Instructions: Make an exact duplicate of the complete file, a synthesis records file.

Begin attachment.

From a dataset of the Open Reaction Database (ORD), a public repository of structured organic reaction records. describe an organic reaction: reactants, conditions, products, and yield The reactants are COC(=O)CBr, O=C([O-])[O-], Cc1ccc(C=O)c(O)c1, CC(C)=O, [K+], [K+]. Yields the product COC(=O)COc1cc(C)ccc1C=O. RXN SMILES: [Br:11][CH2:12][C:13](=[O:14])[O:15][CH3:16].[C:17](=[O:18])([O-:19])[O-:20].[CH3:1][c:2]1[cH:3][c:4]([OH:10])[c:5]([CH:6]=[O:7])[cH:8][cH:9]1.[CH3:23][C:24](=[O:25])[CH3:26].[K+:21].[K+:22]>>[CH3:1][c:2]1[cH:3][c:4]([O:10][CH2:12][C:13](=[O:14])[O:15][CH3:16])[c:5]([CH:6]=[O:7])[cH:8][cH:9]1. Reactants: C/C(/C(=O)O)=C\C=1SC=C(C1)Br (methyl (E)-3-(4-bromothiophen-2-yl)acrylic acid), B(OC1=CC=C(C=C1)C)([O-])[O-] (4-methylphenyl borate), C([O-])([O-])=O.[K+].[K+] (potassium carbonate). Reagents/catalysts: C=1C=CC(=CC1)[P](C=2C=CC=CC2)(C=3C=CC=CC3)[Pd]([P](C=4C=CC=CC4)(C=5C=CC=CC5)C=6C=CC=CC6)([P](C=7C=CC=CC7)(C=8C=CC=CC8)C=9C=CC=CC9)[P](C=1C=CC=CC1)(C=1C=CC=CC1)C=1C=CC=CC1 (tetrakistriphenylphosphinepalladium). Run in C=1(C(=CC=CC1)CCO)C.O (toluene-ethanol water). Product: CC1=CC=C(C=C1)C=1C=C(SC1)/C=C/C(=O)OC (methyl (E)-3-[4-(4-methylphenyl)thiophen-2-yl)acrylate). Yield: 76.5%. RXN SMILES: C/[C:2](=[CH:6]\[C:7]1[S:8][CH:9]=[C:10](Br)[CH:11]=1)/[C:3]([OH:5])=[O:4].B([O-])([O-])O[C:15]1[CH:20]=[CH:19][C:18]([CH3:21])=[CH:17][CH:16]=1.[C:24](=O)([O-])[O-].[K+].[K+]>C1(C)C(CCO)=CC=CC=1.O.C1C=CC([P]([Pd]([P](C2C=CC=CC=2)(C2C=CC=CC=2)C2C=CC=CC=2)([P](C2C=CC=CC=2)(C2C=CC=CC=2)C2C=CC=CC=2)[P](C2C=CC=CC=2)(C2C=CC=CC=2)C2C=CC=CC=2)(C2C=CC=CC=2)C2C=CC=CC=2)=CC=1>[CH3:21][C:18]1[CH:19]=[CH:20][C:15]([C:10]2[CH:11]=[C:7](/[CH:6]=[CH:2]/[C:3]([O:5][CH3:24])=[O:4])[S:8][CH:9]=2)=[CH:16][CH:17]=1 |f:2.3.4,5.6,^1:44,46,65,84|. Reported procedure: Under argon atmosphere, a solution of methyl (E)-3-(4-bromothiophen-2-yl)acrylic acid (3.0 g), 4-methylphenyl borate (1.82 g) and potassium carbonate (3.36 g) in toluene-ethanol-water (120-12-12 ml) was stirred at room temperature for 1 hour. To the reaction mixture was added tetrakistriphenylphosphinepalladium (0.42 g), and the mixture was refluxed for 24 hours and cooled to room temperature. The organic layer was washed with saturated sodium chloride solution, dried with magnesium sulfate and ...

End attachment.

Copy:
From a dataset of the Open Reaction Database (ORD), a public repository of structured organic reaction records. describe an organic reaction: reactants, conditions, products, and yield The reactants are COC(=O)CBr, O=C([O-])[O-], Cc1ccc(C=O)c(O)c1, CC(C)=O, [K+], [K+]. Yields the product COC(=O)COc1cc(C)ccc1C=O. RXN SMILES: [Br:11][CH2:12][C:13](=[O:14])[O:15][CH3:16].[C:17](=[O:18])([O-:19])[O-:20].[CH3:1][c:2]1[cH:3][c:4]([OH:10])[c:5]([CH:6]=[O:7])[cH:8][cH:9]1.[CH3:23][C:24](=[O:25])[CH3:26].[K+:21].[K+:22]>>[CH3:1][c:2]1[cH:3][c:4]([O:10][CH2:12][C:13](=[O:14])[O:15][CH3:16])[c:5]([CH:6]=[O:7])[cH:8][cH:9]1. Reactants: C/C(/C(=O)O)=C\C=1SC=C(C1)Br (methyl (E)-3-(4-bromothiophen-2-yl)acrylic acid), B(OC1=CC=C(C=C1)C)([O-])[O-] (4-methylphenyl borate), C([O-])([O-])=O.[K+].[K+] (potassium carbonate). Reagents/catalysts: C=1C=CC(=CC1)[P](C=2C=CC=CC2)(C=3C=CC=CC3)[Pd]([P](C=4C=CC=CC4)(C=5C=CC=CC5)C=6C=CC=CC6)([P](C=7C=CC=CC7)(C=8C=CC=CC8)C=9C=CC=CC9)[P](C=1C=CC=CC1)(C=1C=CC=CC1)C=1C=CC=CC1 (tetrakistriphenylphosphinepalladium). Run in C=1(C(=CC=CC1)CCO)C.O (toluene-ethanol water). Product: CC1=CC=C(C=C1)C=1C=C(SC1)/C=C/C(=O)OC (methyl (E)-3-[4-(4-methylphenyl)thiophen-2-yl)acrylate). Yield: 76.5%. RXN SMILES: C/[C:2](=[CH:6]\[C:7]1[S:8][CH:9]=[C:10](Br)[CH:11]=1)/[C:3]([OH:5])=[O:4].B([O-])([O-])O[C:15]1[CH:20]=[CH:19][C:18]([CH3:21])=[CH:17][CH:16]=1.[C:24](=O)([O-])[O-].[K+].[K+]>C1(C)C(CCO)=CC=CC=1.O.C1C=CC([P]([Pd]([P](C2C=CC=CC=2)(C2C=CC=CC=2)C2C=CC=CC=2)([P](C2C=CC=CC=2)(C2C=CC=CC=2)C2C=CC=CC=2)[P](C2C=CC=CC=2)(C2C=CC=CC=2)C2C=CC=CC=2)(C2C=CC=CC=2)C2C=CC=CC=2)=CC=1>[CH3:21][C:18]1[CH:19]=[CH:20][C:15]([C:10]2[CH:11]=[C:7](/[CH:6]=[CH:2]/[C:3]([O:5][CH3:24])=[O:4])[S:8][CH:9]=2)=[CH:16][CH:17]=1 |f:2.3.4,5.6,^1:44,46,65,84|. Reported procedure: Under argon atmosphere, a solution of methyl (E)-3-(4-bromothiophen-2-yl)acrylic acid (3.0 g), 4-methylphenyl borate (1.82 g) and potassium carbonate (3.36 g) in toluene-ethanol-water (120-12-12 ml) was stirred at room temperature for 1 hour. To the reaction mixture was added tetrakistriphenylphosphinepalladium (0.42 g), and the mixture was refluxed for 24 hours and cooled to room temperature. The organic layer was washed with saturated sodium chloride solution, dried with magnesium sulfate and ...